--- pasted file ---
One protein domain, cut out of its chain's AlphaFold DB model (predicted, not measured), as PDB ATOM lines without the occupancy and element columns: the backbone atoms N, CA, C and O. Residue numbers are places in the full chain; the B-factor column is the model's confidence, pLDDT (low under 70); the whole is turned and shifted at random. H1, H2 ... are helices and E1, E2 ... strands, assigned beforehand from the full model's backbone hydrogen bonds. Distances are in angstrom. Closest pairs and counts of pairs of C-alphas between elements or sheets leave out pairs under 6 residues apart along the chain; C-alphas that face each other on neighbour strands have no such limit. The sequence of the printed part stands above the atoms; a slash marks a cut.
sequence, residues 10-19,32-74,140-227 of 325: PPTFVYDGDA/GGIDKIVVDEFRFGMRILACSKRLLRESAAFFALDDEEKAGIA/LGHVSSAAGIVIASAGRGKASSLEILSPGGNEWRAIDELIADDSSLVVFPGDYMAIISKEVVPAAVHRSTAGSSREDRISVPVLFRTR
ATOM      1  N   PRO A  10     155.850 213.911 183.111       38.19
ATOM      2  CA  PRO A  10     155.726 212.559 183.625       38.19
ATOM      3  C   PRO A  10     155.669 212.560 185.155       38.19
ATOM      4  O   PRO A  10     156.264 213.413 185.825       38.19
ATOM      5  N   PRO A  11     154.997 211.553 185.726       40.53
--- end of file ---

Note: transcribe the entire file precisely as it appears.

One protein domain, cut out of its chain's AlphaFold DB model (predicted, not measured), as PDB ATOM lines without the occupancy and element columns: the backbone atoms N, CA, C and O. Residue numbers are places in the full chain; the B-factor column is the model's confidence, pLDDT (low under 70); the whole is turned and shifted at random. H1, H2 ... are helices and E1, E2 ... strands, assigned beforehand from the full model's backbone hydrogen bonds. Distances are in angstrom. Closest pairs and counts of pairs of C-alphas between elements or sheets leave out pairs under 6 residues apart along the chain; C-alphas that face each other on neighbour strands have no such limit. The sequence of the printed part stands above the atoms; a slash marks a cut.
sequence, residues 10-19,32-74,140-227 of 325: PPTFVYDGDA/GGIDKIVVDEFRFGMRILACSKRLLRESAAFFALDDEEKAGIA/LGHVSSAAGIVIASAGRGKASSLEILSPGGNEWRAIDELIADDSSLVVFPGDYMAIISKEVVPAAVHRSTAGSSREDRISVPVLFRTR
ATOM      1  N   PRO A  10     155.850 213.911 183.111       38.19
ATOM      2  CA  PRO A  10     155.726 212.559 183.625       38.19
ATOM      3  C   PRO A  10     155.669 212.560 185.155       38.19
ATOM      4  O   PRO A  10     156.264 213.413 185.825       38.19
ATOM      5  N   PRO A  11     154.997 211.553 185.726       40.53